Saint Jerome by Matthias Stom, 1635

Jerome's letters or epistles, both by the great variety of their subjects and by their qualities of style, form an important portion of his literary remains. Whether he is discussing problems of scholarship, or reasoning on cases of conscience, comforting the afflicted, or saying pleasant things to his friends, scourging the vices and corruptions of the time and against sexual immorality among the clergy,[27] exhorting to the ascetic life and renunciation of the world, or debating his theological opponents, he gives a vivid picture not only of his own mind, but of the age and its peculiar characteristics. (See Plowboy trope.) Because there was no distinct line between personal documents and those meant for publication, we frequently find in his letters both confidential messages and treatises meant for others besides the one to whom he was writing.[28]

Due to the time he spent in Rome among wealthy families belonging to the Roman upper class, Jerome was frequently commissioned by women who had taken a vow of virginity to write to them in guidance of how to live their life. As a result, he spent a great deal of his life corresponding with these women about certain abstentions and lifestyle practices.[4]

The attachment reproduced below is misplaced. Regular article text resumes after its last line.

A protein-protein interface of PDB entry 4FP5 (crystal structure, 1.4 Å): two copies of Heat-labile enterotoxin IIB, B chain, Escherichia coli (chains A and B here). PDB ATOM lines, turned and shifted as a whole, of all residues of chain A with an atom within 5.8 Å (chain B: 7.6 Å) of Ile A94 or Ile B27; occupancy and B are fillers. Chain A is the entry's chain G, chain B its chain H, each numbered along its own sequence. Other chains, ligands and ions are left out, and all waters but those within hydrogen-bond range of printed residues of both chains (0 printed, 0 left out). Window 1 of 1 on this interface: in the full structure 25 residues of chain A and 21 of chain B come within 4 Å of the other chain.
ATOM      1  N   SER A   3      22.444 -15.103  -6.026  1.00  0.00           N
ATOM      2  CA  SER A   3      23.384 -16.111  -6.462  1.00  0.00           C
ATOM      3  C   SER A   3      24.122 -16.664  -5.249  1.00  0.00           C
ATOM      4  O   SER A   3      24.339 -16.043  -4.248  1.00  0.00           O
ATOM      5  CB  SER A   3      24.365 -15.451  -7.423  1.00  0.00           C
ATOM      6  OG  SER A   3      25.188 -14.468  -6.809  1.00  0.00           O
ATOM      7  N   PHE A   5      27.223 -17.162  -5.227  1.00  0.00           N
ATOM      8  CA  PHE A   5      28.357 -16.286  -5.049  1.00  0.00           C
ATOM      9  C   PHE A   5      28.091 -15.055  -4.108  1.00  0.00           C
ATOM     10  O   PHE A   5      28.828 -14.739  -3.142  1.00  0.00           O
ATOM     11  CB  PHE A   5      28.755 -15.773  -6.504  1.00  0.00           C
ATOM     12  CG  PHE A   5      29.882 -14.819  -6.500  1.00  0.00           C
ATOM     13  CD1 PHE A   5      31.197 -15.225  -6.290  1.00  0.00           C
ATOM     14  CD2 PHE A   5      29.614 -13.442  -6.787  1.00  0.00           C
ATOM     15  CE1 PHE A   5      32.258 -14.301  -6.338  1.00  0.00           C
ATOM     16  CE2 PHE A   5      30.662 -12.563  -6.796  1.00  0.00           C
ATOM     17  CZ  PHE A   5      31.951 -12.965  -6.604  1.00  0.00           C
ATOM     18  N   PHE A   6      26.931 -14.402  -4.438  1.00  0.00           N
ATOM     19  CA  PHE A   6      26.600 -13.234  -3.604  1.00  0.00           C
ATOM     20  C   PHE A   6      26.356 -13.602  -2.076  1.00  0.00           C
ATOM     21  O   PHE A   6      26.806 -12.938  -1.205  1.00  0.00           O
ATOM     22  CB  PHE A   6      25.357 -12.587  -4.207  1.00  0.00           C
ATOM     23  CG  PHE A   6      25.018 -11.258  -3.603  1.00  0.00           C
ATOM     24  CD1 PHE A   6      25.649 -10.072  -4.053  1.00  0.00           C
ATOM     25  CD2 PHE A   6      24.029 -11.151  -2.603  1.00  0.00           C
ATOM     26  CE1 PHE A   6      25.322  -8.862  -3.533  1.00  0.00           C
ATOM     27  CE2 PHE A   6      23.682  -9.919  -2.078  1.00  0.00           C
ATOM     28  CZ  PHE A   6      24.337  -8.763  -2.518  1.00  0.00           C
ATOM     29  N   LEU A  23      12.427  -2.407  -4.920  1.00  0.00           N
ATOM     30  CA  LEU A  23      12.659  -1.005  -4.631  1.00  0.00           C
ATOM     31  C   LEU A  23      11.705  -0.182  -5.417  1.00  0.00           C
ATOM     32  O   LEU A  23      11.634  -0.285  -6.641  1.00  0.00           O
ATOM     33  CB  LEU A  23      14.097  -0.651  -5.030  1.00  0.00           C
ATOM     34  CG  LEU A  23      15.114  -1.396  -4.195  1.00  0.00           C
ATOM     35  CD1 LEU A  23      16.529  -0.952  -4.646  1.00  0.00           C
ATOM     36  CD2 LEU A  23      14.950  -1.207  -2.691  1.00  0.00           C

Francesco St Jerome by Jacopo Palma il Giovane, c. 1595

Theological writings

The Virgin and Child with Saints Jerome and Nicholas of Tolentino by Lorenzo Lotto, 1522


Jerome in his study, made by the Flemish drawer de Bry.[29]

Jerome warned that those substituting false interpretations for the actual meaning of Scripture belonged to the "synagogue of the Antichrist".[30] "He that is not of Christ is of Antichrist," he wrote to Pope Damasus I.[31] He believed that "the mystery of iniquity" written about by Paul in 2 Thessalonians 2:7 was already in action when "every one chatters about his views."[32] To Jerome, the power restraining this mystery of iniquity was the Roman Empire, but as it fell this restraining force was removed. He warned a noblewoman of Gaul:[33]

He that letteth is taken out of the way, and yet we do not realize that Antichrist is near. Yes, Antichrist is near whom the Lord Jesus Christ "shall consume with the spirit of his mouth". "Woe unto them," he cries, "that are with child, and to them that give suck in those days." ... Savage tribes in countless numbers have overrun all parts of Gaul. The whole country between the Alps and the Pyrenees, between the Rhine and the Ocean, has been laid waste by hordes of Quadi, Vandals, Sarmatians, Alans, Gepids, Herules, Saxons, Burgundians, Allemanni, and – alas! for the commonweal! – even Pannonians.